Follow me @liamlaguerre
The event is being held at the Jacob Javits Convention Center this Friday through Sunday, and the teams are competing to win a trip to the world championships.
Earlier in the year, FIRST, a mentoring organization that seeks to get students more involved in science and math, gave a mission to the competing teams. The high schools had to build robots that could hurl a two-foot yoga ball through a goal, which is seven feet in the air.
“It’s difficult because we find out the game, and then we have six weeks to build [the robot],” said Peter Beninati, a mentor for the student team at Queens Vocational and Technical High School in Long Island City. “During that time we are prototyping and trying to find out what works best with the resources that we have.”
What makes the competition challenging is that the team has to join with teams from other schools to make three-member alliances and compete in a form of three-on-three robot basketball, combining a mix of sports with science and technology. The teams score points not only for successfully putting the ball in the goal, but also for passing and assists.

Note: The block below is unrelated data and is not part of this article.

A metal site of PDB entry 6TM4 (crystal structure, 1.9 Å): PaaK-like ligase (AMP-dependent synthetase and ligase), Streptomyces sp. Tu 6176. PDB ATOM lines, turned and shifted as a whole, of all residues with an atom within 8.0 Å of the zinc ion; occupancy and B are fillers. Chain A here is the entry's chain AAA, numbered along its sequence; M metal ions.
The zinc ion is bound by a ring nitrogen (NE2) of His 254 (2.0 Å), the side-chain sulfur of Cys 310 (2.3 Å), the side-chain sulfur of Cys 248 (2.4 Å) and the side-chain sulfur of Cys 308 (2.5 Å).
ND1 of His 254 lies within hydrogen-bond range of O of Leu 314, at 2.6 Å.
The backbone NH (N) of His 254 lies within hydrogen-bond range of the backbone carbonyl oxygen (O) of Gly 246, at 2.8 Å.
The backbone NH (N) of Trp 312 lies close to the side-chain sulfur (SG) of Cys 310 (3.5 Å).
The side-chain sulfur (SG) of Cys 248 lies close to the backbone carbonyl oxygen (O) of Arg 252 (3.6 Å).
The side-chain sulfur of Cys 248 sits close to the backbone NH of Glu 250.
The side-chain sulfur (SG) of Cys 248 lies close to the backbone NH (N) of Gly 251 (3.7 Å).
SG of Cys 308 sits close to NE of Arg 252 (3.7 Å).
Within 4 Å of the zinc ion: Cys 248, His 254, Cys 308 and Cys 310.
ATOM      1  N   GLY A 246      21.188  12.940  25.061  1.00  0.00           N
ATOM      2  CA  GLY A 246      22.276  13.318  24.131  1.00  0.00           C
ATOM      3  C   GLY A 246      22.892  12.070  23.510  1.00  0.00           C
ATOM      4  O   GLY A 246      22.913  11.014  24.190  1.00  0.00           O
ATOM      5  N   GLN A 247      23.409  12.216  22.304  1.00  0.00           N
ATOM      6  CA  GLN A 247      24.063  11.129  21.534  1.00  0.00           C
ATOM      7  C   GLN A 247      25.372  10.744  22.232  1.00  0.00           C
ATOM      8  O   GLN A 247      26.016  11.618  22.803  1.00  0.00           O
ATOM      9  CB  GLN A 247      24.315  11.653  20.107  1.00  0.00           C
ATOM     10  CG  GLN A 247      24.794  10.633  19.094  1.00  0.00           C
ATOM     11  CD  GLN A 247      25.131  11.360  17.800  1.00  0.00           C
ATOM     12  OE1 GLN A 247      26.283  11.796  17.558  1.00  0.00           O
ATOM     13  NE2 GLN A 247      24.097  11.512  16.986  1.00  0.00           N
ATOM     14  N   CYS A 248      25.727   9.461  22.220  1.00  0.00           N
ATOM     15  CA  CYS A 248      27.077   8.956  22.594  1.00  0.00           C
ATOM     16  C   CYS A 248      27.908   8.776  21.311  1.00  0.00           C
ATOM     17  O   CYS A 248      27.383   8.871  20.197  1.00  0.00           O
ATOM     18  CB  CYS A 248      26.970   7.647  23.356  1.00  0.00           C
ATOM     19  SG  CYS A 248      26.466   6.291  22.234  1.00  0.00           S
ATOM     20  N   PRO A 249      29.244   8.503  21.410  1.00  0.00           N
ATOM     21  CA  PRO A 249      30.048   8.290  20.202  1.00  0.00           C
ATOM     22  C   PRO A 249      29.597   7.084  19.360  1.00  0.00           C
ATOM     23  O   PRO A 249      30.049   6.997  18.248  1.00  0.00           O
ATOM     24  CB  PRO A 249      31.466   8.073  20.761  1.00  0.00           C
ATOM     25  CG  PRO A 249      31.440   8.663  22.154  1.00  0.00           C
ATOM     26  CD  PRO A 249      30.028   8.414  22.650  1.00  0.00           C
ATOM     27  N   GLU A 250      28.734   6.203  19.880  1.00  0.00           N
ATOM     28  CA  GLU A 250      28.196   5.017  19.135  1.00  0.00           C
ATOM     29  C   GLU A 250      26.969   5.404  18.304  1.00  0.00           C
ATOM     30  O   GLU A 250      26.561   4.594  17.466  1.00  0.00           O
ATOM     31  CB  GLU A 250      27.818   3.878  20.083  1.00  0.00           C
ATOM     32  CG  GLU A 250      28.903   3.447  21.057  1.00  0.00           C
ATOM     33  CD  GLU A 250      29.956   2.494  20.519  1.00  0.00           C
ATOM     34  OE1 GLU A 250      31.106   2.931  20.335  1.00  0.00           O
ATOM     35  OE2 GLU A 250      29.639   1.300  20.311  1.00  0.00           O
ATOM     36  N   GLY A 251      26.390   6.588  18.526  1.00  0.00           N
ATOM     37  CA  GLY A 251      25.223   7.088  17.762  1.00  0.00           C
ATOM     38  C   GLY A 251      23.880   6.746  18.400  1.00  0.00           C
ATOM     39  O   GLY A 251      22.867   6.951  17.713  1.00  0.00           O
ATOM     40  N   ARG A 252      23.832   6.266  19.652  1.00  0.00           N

Another challenge for the students is that they have to raise money to build their machines and operate as clubs in the school.
The team at Queens Vocational has a robot that they are calling “the Big Green Machine,” for its color and size. It took $2,500 to create the robot, and the 31-member club has a budget of $15,000 for the year. The students received funding from sponsors, such as Con Edison and the Port Authority of New York and New Jersey.
“Not only do you learn methods of mechanical engineering for building the robot,” Beninati said, “you also learn to make a team and it’s almost like running a business.”
The world championships will be held in St. Louis from April 23 to 26.
- UPS workers rally in Maspeth to save 250 drivers’ jobs
- Flushing man found stabbed to death
- EXCLUSIVE: P.S. 117 PTA missing $30K, graduation ruined for students